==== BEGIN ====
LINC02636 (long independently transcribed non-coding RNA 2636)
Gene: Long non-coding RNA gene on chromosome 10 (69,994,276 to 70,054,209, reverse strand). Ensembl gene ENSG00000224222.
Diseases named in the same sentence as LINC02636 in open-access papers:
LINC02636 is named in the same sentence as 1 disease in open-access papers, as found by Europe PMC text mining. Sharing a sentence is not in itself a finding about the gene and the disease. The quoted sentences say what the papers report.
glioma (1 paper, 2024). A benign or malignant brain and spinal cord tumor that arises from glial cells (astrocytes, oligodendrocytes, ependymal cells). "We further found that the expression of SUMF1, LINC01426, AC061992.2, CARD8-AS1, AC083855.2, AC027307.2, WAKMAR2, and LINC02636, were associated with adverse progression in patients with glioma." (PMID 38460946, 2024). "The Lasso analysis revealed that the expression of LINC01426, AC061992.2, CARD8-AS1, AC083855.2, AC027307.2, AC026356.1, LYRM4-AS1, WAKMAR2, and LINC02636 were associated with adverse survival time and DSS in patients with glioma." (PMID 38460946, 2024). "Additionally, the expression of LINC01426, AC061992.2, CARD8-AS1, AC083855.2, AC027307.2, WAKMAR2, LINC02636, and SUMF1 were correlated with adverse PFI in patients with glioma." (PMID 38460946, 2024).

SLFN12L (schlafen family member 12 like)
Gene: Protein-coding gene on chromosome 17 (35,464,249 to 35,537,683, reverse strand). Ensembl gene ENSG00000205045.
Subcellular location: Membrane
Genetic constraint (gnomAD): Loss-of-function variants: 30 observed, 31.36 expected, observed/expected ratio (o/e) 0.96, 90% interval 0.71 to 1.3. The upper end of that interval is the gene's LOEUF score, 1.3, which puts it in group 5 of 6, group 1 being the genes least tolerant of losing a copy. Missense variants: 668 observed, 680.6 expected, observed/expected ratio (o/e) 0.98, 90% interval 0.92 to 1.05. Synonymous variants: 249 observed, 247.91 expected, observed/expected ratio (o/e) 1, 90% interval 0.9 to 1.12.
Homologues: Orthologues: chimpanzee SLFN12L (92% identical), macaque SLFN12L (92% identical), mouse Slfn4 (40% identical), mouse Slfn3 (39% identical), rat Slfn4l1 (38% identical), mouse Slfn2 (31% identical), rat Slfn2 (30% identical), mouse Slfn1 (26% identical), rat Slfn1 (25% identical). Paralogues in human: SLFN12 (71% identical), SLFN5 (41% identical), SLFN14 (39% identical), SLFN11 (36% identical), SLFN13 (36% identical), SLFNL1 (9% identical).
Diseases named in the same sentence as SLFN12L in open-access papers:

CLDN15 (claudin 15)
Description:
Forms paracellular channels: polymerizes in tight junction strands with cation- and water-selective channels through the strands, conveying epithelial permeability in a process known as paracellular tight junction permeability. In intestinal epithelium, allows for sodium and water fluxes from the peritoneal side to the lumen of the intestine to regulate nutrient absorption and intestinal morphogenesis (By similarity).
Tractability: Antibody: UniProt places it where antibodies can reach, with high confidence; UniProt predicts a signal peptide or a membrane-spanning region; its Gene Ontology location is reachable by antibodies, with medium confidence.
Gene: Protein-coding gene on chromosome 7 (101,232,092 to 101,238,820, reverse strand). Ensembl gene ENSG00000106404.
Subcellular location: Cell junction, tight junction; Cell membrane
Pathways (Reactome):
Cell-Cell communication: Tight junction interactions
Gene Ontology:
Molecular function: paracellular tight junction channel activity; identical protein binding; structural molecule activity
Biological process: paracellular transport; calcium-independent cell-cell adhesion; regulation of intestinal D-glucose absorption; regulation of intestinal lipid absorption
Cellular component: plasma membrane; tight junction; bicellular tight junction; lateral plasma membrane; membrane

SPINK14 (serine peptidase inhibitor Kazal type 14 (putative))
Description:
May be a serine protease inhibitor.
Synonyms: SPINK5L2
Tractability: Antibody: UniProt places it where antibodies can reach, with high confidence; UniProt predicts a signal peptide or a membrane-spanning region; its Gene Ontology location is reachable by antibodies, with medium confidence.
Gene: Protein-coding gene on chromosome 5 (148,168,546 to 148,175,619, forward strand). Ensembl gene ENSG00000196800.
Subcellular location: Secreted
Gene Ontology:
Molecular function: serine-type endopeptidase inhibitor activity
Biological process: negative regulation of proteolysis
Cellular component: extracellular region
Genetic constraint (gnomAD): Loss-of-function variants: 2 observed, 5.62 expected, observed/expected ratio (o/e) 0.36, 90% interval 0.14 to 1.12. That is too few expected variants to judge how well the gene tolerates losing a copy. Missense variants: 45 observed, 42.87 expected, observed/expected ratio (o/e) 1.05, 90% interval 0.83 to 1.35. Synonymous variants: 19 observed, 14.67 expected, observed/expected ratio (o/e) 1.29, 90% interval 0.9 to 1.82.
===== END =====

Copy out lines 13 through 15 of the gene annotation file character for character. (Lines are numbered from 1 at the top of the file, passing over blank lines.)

Description:
Forms paracellular channels: polymerizes in tight junction strands with cation- and water-selective channels through the strands, conveying epithelial permeability in a process known as paracellular tight junction permeability. In intestinal epithelium, allows for sodium and water fluxes from the peritoneal side to the lumen of the intestine to regulate nutrient absorption and intestinal morphogenesis (By similarity).
Tractability: Antibody: UniProt places it where antibodies can reach, with high confidence; UniProt predicts a signal peptide or a membrane-spanning region; its Gene Ontology location is reachable by antibodies, with medium confidence.